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172, I COULD answer your question here (assuming I can find the book in my out-of-control library) but with a lengthy post. The mention of Nixon's book is meant to interest you to read it. BUT, if I can find the book perhaps I will summarise if no-one precedes me.

[Edit] OK, found it on my Kindle. Nixon's analysis is indeed too comprehensive and lengthy to even summarise. But I can say that he too opines on smoke in the cockpit (including mention of an 'oxygen generator'). And he does say, "If the fire had started in the upper rear right-hand rack in the [avionics compartment (E bay)] beneath the forward cabin and flight deck, then maybe the ACARS and radios were gone before anything became apparent." Perhaps, at a later date, I can provide his Analysis and Conclusion recaps. The book is really a credible and helpful read.

Last edited by Down and Welded; 5th Apr 2023 at 04:46.
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Old 5th Apr 2023, 06:03
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James does have a Facebook page in case you wish to ask him directly.

https://www.facebook.com/jamesnixonbooks
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Old 5th Apr 2023, 07:16
  #450 (permalink)  
 
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Indeed he does. He will probably even sell you a copy of his book. But it's readily available through online outlets anyway.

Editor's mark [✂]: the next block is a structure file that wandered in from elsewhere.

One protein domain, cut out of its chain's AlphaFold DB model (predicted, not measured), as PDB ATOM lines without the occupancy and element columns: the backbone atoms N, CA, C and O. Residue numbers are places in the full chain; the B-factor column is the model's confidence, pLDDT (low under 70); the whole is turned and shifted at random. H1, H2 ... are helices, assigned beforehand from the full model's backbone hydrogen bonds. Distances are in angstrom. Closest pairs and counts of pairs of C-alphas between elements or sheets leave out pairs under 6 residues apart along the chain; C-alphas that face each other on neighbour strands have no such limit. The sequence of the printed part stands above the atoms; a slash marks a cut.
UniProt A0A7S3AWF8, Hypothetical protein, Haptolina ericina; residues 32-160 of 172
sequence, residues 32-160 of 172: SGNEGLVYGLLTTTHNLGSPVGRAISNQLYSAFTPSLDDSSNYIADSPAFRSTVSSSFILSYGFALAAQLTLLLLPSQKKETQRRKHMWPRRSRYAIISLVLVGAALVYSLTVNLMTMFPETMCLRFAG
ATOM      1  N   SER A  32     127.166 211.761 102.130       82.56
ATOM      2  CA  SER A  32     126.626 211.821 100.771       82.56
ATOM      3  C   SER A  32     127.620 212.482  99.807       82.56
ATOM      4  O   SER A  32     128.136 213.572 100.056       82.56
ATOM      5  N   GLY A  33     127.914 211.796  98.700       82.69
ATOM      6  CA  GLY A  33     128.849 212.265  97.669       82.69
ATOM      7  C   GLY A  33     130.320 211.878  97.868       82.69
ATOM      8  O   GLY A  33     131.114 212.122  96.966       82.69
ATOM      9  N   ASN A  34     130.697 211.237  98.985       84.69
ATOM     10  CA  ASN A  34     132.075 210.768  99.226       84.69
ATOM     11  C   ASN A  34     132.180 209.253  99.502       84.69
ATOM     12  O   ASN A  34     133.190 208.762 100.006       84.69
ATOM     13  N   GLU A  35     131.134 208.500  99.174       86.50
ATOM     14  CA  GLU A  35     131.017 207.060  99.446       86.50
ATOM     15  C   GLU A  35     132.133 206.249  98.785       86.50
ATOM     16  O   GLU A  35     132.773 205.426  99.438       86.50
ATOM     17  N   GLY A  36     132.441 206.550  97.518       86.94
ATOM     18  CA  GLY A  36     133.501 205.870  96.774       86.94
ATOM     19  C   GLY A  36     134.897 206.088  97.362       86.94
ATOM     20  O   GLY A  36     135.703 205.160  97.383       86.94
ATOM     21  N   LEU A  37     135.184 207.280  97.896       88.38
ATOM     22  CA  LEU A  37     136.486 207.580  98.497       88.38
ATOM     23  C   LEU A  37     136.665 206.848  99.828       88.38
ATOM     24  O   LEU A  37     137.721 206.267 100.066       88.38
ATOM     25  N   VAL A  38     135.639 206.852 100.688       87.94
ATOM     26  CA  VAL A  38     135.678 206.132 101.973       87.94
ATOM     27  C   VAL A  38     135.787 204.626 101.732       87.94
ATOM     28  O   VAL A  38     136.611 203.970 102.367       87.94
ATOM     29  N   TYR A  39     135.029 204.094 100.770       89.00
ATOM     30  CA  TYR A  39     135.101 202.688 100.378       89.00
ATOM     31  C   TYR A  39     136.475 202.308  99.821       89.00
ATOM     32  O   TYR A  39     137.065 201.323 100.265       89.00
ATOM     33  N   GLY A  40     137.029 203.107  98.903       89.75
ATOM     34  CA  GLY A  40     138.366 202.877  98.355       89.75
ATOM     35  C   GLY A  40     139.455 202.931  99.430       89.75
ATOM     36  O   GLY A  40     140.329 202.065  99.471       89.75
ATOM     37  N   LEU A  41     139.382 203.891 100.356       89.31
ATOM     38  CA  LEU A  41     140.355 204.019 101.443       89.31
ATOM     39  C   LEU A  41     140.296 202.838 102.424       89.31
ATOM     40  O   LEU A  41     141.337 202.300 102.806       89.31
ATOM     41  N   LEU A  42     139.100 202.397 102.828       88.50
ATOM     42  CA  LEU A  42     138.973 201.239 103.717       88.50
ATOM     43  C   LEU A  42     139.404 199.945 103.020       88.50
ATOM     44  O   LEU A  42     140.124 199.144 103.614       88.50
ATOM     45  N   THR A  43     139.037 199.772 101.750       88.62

I truly feel that the hypotheses of people such as James Nixon and GBO on this forum are the most useful in ruminating on this incident. One has the gut feeling that when the (real) facts are finally known---it they're ever known---it'll be proven to be something as prosaic (by comparison, that is) as one of these theories, as opposed to the fanciful other ones.
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Old 5th Apr 2023, 12:10
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OK, here is Captain Nixon's (greatly) summarised hypothesis. I'd forgotten, but on re-reading found he'd 'Recapped' the Analysis and Conclusion chapters. Here they are for comparison with previous posts. Nixon published The Crash of MH370 in 2017.

Analysis recap:
• Lethal smoke, source unknown
• Captain disconnected the autopilot and tried to turn towards Penang and the FO tried to complete the initial ‘Smoke, Fire or Fumes’ actions before putting on their masks
• Both succumbed to smoke before managing to do that
• The aircraft continued without the autopilot, and at the mercy of the elements. Its in-built design stability kept it flying.
• If it encountered severe weather its heading may have been affected
• With TAC operating, even with no autopilot, the end-of-flight scenario assumes a 15nm radius from the double-engine flameout entering the water, the intersection of the 7th arc at 35 degrees south
• With no TAC and no autopilot operating, the end-of-flight scenario may assume the left engine operating at cruise power, possibly a higher rate of descent and a crash site within a 40 nm radius of the first flameout entering the water, the intersection of the 7th arc at 35 degrees south.

Conclusions recap:
• The pilots performed as well as any other crew
• An emergency event developed, disabling ACARS, transponder, and radios
• Recognizing the urgency, the captain disconnected the autopilot to decrease his turn radius to fly to Penang
• Both pilots were overwhelmed by lethal smoke